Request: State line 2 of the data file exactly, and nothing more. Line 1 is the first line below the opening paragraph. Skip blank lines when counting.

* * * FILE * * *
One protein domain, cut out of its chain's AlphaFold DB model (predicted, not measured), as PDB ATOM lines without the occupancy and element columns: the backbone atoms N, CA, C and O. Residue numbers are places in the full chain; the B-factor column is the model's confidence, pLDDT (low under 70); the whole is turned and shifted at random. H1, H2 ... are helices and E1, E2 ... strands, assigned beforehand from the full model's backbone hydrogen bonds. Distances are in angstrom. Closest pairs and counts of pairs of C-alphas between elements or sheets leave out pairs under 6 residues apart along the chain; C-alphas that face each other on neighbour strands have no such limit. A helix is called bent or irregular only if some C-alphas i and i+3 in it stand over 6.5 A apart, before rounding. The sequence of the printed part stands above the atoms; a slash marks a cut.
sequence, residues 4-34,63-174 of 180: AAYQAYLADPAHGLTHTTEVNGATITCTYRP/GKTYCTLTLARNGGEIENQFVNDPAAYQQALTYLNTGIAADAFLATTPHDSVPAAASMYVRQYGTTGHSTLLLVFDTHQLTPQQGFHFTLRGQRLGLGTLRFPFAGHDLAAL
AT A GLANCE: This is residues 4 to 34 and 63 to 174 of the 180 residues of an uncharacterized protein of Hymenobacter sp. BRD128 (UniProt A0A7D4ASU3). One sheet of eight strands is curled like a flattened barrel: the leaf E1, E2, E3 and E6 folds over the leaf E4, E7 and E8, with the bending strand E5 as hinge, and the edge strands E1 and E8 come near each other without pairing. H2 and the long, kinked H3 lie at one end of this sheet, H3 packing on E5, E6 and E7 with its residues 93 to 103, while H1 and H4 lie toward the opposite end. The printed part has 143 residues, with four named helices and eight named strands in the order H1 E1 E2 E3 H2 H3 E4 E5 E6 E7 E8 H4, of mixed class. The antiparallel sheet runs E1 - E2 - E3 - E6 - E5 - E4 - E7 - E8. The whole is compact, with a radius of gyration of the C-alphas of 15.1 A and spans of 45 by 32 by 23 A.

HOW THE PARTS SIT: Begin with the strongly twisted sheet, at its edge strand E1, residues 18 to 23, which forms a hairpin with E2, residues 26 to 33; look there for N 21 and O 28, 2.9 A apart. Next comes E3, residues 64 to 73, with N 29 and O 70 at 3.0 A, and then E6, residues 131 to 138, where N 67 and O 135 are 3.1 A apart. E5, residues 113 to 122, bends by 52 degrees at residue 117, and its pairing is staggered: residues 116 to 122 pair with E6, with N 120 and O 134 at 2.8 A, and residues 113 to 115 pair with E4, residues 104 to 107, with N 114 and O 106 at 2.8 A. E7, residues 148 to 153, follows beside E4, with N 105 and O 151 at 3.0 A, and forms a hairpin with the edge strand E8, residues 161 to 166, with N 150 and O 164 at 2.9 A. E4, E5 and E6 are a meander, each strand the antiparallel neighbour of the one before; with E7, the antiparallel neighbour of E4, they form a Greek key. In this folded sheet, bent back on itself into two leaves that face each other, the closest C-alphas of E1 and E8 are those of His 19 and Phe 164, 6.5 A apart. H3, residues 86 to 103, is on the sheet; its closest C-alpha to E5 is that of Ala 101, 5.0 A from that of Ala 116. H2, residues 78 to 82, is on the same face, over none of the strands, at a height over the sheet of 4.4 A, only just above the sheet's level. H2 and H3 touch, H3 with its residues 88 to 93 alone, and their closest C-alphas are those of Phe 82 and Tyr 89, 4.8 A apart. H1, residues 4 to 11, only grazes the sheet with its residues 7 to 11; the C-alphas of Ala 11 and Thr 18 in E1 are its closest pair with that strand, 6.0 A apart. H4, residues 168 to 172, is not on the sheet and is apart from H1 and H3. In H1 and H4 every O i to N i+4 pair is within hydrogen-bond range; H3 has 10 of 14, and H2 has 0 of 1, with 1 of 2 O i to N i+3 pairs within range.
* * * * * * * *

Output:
AT A GLANCE: This is residues 4 to 34 and 63 to 174 of the 180 residues of an uncharacterized protein of Hymenobacter sp. BRD128 (UniProt A0A7D4ASU3). One sheet of eight strands is curled like a flattened barrel: the leaf E1, E2, E3 and E6 folds over the leaf E4, E7 and E8, with the bending strand E5 as hinge, and the edge strands E1 and E8 come near each other without pairing. H2 and the long, kinked H3 lie at one end of this sheet, H3 packing on E5, E6 and E7 with its residues 93 to 103, while H1 and H4 lie toward the opposite end. The printed part has 143 residues, with four named helices and eight named strands in the order H1 E1 E2 E3 H2 H3 E4 E5 E6 E7 E8 H4, of mixed class. The antiparallel sheet runs E1 - E2 - E3 - E6 - E5 - E4 - E7 - E8. The whole is compact, with a radius of gyration of the C-alphas of 15.1 A and spans of 45 by 32 by 23 A.